Thank you Walt and Bob for going for it in 2010-2014!

    Nov. 13, 2007: One of the greatest days in Reds history: John Allen gets the boot!

  10. #69
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    Re: Todd Frazier

    I think Todd's a hacker. A very good one. Susceptible to the hard breaking stuff and sometimes makes up his mind to swing before the delivery. Good bat control to get a piece of a pitch to stay alive, frustrating a pitcher into a mistake.

    He will even out around the .250-.260s like mth123 said. Good power though. Many times, his swing looks effortless but the ball goes a long way relative.

  11. #70
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    Re: Todd Frazier

    Quote Originally Posted by mth123 View Post
    I think Frazier will settle in as a .260/.315/.460/.775 guy who hits Home Runs. He'll be a perfect bat to have in the 6 hole and wouldn't be a complete horror hitting 4th or 5th occassionally. If he can get that OBP up higher, he could hit higher in the order.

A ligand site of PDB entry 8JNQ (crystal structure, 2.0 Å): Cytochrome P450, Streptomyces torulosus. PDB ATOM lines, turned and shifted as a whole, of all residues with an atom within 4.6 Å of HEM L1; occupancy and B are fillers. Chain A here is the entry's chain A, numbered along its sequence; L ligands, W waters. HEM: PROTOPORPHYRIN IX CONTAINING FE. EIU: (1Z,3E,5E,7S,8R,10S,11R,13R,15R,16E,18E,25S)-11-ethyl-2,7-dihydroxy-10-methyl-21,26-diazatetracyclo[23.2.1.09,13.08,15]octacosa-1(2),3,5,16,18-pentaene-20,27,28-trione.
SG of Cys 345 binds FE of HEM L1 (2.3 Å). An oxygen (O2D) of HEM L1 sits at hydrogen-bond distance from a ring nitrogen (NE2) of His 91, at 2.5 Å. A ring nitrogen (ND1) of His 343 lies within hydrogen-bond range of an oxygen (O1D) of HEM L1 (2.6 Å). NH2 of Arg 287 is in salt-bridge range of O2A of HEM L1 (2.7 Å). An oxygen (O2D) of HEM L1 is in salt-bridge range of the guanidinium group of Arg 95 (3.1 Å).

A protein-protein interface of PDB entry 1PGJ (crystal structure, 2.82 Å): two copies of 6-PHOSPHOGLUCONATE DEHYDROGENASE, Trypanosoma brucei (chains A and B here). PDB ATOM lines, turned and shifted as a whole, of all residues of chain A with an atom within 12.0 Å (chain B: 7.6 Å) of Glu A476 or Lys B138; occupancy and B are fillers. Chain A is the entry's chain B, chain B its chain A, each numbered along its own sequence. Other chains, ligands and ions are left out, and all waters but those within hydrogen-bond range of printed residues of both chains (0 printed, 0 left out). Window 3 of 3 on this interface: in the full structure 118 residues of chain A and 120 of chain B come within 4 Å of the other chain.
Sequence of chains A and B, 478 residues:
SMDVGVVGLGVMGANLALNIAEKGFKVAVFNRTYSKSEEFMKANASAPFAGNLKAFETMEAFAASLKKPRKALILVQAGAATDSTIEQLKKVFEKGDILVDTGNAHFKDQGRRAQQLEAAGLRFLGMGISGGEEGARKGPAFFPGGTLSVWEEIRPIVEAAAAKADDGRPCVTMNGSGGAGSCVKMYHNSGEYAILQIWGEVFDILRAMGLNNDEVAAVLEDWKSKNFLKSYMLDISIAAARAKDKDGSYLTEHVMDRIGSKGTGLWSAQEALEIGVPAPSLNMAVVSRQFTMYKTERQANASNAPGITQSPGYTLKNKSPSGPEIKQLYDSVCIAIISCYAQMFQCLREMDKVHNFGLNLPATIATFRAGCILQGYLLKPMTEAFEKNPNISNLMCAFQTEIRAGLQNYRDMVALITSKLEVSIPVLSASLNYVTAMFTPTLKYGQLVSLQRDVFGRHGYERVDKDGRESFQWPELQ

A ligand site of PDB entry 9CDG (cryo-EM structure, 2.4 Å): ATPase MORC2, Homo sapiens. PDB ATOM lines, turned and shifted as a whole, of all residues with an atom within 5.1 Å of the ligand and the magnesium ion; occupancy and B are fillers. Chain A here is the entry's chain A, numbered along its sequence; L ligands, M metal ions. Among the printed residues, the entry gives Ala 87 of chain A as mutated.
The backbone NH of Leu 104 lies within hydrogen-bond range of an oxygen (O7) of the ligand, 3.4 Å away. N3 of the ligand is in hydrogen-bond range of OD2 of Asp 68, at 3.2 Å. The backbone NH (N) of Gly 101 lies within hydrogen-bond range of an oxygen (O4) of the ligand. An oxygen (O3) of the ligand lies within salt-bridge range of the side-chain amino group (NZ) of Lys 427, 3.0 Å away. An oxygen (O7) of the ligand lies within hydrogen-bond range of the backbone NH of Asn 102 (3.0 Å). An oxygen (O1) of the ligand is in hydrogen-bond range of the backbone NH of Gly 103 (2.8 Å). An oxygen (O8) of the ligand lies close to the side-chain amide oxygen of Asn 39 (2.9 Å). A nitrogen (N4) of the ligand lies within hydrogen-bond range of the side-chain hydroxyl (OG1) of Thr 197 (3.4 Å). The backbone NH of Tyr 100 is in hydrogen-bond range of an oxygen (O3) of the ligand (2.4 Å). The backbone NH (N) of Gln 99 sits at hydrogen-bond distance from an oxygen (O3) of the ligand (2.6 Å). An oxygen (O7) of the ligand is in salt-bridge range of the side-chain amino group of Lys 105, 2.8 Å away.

I'm of the general opinion that rookies in their mid -to-late 20's have numbers that are a little higher than what we may see down the road as pitchers adjust. Younger rookies are more likely to improve IMO. I don't have any stats to back that up, just a general observation. Frazier seems to have some baseball smarts, so he may buck that pereceived trend and make adjustments as well.
    He is a perfect 6 guy, and with this lineup for the next few years he will never have to hit in the 4 or 5 every day, maybe when some one is rested. Next year the lineup is set and he is the 6th hole hitter. Two years from now is a long time in baseball...

  12. #71
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    Re: Todd Frazier

    Quote Originally Posted by redsfandan View Post